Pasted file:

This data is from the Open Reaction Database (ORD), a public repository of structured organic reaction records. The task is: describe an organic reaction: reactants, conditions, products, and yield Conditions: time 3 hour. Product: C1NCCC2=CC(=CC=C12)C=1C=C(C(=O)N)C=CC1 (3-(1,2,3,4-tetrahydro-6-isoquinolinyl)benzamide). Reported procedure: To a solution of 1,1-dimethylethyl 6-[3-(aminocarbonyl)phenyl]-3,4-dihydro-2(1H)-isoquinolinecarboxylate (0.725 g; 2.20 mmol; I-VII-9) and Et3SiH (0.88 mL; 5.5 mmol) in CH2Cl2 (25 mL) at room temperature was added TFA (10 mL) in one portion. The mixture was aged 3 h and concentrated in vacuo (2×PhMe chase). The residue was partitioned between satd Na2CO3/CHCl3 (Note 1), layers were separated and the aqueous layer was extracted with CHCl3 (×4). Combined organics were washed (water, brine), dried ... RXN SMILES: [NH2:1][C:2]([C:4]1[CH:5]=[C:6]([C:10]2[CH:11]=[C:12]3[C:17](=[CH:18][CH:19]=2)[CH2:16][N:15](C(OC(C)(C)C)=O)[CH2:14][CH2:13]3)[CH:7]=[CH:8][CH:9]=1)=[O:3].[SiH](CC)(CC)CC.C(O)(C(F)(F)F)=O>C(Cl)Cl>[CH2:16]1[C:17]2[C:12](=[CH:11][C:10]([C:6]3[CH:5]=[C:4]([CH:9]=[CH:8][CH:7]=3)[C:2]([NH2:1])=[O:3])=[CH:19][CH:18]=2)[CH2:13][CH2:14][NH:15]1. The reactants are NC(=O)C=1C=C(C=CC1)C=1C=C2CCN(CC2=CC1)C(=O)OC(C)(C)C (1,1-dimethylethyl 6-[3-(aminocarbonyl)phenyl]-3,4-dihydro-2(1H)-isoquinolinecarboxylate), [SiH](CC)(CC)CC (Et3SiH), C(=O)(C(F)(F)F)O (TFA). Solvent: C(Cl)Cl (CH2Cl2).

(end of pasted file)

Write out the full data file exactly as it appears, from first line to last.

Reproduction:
This data is from the Open Reaction Database (ORD), a public repository of structured organic reaction records. The task is: describe an organic reaction: reactants, conditions, products, and yield Conditions: time 3 hour. Product: C1NCCC2=CC(=CC=C12)C=1C=C(C(=O)N)C=CC1 (3-(1,2,3,4-tetrahydro-6-isoquinolinyl)benzamide). Reported procedure: To a solution of 1,1-dimethylethyl 6-[3-(aminocarbonyl)phenyl]-3,4-dihydro-2(1H)-isoquinolinecarboxylate (0.725 g; 2.20 mmol; I-VII-9) and Et3SiH (0.88 mL; 5.5 mmol) in CH2Cl2 (25 mL) at room temperature was added TFA (10 mL) in one portion. The mixture was aged 3 h and concentrated in vacuo (2×PhMe chase). The residue was partitioned between satd Na2CO3/CHCl3 (Note 1), layers were separated and the aqueous layer was extracted with CHCl3 (×4). Combined organics were washed (water, brine), dried ... RXN SMILES: [NH2:1][C:2]([C:4]1[CH:5]=[C:6]([C:10]2[CH:11]=[C:12]3[C:17](=[CH:18][CH:19]=2)[CH2:16][N:15](C(OC(C)(C)C)=O)[CH2:14][CH2:13]3)[CH:7]=[CH:8][CH:9]=1)=[O:3].[SiH](CC)(CC)CC.C(O)(C(F)(F)F)=O>C(Cl)Cl>[CH2:16]1[C:17]2[C:12](=[CH:11][C:10]([C:6]3[CH:5]=[C:4]([CH:9]=[CH:8][CH:7]=3)[C:2]([NH2:1])=[O:3])=[CH:19][CH:18]=2)[CH2:13][CH2:14][NH:15]1. The reactants are NC(=O)C=1C=C(C=CC1)C=1C=C2CCN(CC2=CC1)C(=O)OC(C)(C)C (1,1-dimethylethyl 6-[3-(aminocarbonyl)phenyl]-3,4-dihydro-2(1H)-isoquinolinecarboxylate), [SiH](CC)(CC)CC (Et3SiH), C(=O)(C(F)(F)F)O (TFA). Solvent: C(Cl)Cl (CH2Cl2).